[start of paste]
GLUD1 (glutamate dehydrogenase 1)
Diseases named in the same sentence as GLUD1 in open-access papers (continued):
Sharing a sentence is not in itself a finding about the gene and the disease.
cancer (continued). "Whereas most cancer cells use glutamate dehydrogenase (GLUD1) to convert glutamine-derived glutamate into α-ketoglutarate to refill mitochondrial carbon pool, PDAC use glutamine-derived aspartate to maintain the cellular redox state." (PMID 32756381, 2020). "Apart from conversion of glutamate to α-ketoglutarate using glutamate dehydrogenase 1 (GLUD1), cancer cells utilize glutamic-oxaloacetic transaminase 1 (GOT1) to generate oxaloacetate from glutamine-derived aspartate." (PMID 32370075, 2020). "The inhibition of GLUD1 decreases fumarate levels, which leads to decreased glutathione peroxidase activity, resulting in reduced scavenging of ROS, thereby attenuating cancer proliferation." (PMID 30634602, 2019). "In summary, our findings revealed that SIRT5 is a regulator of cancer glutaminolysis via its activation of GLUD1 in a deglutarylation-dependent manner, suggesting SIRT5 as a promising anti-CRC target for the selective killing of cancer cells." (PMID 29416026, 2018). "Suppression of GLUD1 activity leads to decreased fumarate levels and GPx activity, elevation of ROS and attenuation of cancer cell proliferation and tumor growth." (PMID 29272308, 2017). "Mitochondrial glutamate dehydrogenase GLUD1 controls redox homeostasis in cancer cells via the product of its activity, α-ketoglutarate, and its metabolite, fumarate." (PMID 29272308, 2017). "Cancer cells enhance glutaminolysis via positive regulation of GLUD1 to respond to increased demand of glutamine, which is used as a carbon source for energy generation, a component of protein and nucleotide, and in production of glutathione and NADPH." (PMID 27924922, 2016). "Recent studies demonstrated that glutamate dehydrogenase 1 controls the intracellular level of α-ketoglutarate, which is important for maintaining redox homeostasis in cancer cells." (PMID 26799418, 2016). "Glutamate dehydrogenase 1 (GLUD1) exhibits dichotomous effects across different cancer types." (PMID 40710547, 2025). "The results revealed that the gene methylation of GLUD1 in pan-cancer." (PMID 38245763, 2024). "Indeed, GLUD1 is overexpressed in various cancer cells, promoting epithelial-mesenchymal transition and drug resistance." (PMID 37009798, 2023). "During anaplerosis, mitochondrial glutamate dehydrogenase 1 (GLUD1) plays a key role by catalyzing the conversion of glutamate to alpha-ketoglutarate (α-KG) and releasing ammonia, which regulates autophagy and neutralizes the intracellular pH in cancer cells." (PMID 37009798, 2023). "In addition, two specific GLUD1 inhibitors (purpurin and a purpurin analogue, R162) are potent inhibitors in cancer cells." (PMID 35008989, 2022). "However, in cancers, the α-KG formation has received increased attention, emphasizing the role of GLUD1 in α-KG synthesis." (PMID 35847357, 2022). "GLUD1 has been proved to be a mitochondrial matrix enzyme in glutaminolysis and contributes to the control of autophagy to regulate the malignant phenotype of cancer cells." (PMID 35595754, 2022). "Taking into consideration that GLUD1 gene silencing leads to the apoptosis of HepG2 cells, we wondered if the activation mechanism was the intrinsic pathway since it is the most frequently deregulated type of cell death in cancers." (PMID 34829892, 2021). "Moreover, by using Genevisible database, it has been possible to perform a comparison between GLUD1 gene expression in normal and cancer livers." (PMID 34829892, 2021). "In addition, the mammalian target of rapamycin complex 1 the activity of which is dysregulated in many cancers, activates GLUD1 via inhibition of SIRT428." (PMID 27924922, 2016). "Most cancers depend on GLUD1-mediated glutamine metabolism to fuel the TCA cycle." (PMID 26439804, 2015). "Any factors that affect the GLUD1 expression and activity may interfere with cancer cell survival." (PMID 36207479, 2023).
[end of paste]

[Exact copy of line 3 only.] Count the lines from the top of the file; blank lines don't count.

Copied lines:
Sharing a sentence is not in itself a finding about the gene and the disease.